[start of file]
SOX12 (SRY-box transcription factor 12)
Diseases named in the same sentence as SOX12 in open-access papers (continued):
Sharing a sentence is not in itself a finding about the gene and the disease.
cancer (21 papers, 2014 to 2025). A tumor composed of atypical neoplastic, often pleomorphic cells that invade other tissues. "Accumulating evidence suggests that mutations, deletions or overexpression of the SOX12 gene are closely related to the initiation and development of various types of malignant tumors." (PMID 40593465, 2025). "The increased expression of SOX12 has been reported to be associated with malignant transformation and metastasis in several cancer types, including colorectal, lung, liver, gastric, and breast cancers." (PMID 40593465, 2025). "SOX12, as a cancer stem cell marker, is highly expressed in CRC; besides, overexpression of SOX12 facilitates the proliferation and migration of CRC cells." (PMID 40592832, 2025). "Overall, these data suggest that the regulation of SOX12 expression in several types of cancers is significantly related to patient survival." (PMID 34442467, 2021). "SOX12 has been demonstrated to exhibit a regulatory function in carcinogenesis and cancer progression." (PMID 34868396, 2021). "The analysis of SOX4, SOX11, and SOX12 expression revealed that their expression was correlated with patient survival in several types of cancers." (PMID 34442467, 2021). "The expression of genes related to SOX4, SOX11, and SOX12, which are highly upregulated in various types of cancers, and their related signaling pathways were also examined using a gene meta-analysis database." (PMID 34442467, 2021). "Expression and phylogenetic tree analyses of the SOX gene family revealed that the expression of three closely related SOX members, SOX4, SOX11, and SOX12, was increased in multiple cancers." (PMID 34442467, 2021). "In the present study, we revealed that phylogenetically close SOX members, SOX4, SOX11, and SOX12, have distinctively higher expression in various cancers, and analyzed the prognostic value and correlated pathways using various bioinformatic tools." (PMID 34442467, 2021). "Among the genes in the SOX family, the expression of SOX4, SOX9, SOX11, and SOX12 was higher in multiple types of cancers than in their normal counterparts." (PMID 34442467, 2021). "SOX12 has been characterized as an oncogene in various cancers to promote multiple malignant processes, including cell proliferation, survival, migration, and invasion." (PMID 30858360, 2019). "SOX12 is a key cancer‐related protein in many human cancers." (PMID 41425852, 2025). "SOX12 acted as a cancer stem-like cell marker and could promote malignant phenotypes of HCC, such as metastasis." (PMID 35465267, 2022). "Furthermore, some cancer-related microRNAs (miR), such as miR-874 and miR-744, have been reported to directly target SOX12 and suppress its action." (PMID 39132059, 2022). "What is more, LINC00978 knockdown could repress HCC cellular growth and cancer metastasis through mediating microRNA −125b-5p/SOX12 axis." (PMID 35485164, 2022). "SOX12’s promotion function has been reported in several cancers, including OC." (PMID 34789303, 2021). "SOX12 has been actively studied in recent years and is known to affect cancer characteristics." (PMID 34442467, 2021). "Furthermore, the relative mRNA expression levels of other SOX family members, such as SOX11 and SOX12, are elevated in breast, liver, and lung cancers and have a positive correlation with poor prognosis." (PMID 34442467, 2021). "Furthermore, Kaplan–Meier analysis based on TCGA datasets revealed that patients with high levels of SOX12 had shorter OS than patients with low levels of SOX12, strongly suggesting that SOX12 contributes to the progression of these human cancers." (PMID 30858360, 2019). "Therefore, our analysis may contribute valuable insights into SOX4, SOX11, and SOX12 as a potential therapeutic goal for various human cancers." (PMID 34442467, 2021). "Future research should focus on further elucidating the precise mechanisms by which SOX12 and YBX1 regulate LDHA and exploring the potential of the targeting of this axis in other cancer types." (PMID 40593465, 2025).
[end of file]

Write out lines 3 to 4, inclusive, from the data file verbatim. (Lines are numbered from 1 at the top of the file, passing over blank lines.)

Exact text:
Sharing a sentence is not in itself a finding about the gene and the disease.
cancer (21 papers, 2014 to 2025). A tumor composed of atypical neoplastic, often pleomorphic cells that invade other tissues. "Accumulating evidence suggests that mutations, deletions or overexpression of the SOX12 gene are closely related to the initiation and development of various types of malignant tumors." (PMID 40593465, 2025). "The increased expression of SOX12 has been reported to be associated with malignant transformation and metastasis in several cancer types, including colorectal, lung, liver, gastric, and breast cancers." (PMID 40593465, 2025). "SOX12, as a cancer stem cell marker, is highly expressed in CRC; besides, overexpression of SOX12 facilitates the proliferation and migration of CRC cells." (PMID 40592832, 2025). "Overall, these data suggest that the regulation of SOX12 expression in several types of cancers is significantly related to patient survival." (PMID 34442467, 2021). "SOX12 has been demonstrated to exhibit a regulatory function in carcinogenesis and cancer progression." (PMID 34868396, 2021). "The analysis of SOX4, SOX11, and SOX12 expression revealed that their expression was correlated with patient survival in several types of cancers." (PMID 34442467, 2021). "The expression of genes related to SOX4, SOX11, and SOX12, which are highly upregulated in various types of cancers, and their related signaling pathways were also examined using a gene meta-analysis database." (PMID 34442467, 2021). "Expression and phylogenetic tree analyses of the SOX gene family revealed that the expression of three closely related SOX members, SOX4, SOX11, and SOX12, was increased in multiple cancers." (PMID 34442467, 2021). "In the present study, we revealed that phylogenetically close SOX members, SOX4, SOX11, and SOX12, have distinctively higher expression in various cancers, and analyzed the prognostic value and correlated pathways using various bioinformatic tools." (PMID 34442467, 2021). "Among the genes in the SOX family, the expression of SOX4, SOX9, SOX11, and SOX12 was higher in multiple types of cancers than in their normal counterparts." (PMID 34442467, 2021). "SOX12 has been characterized as an oncogene in various cancers to promote multiple malignant processes, including cell proliferation, survival, migration, and invasion." (PMID 30858360, 2019). "SOX12 is a key cancer‐related protein in many human cancers." (PMID 41425852, 2025). "SOX12 acted as a cancer stem-like cell marker and could promote malignant phenotypes of HCC, such as metastasis." (PMID 35465267, 2022). "Furthermore, some cancer-related microRNAs (miR), such as miR-874 and miR-744, have been reported to directly target SOX12 and suppress its action." (PMID 39132059, 2022). "What is more, LINC00978 knockdown could repress HCC cellular growth and cancer metastasis through mediating microRNA −125b-5p/SOX12 axis." (PMID 35485164, 2022). "SOX12’s promotion function has been reported in several cancers, including OC." (PMID 34789303, 2021). "SOX12 has been actively studied in recent years and is known to affect cancer characteristics." (PMID 34442467, 2021). "Furthermore, the relative mRNA expression levels of other SOX family members, such as SOX11 and SOX12, are elevated in breast, liver, and lung cancers and have a positive correlation with poor prognosis." (PMID 34442467, 2021). "Furthermore, Kaplan–Meier analysis based on TCGA datasets revealed that patients with high levels of SOX12 had shorter OS than patients with low levels of SOX12, strongly suggesting that SOX12 contributes to the progression of these human cancers." (PMID 30858360, 2019). "Therefore, our analysis may contribute valuable insights into SOX4, SOX11, and SOX12 as a potential therapeutic goal for various human cancers." (PMID 34442467, 2021). "Future research should focus on further elucidating the precise mechanisms by which SOX12 and YBX1 regulate LDHA and exploring the potential of the targeting of this axis in other cancer types." (PMID 40593465, 2025).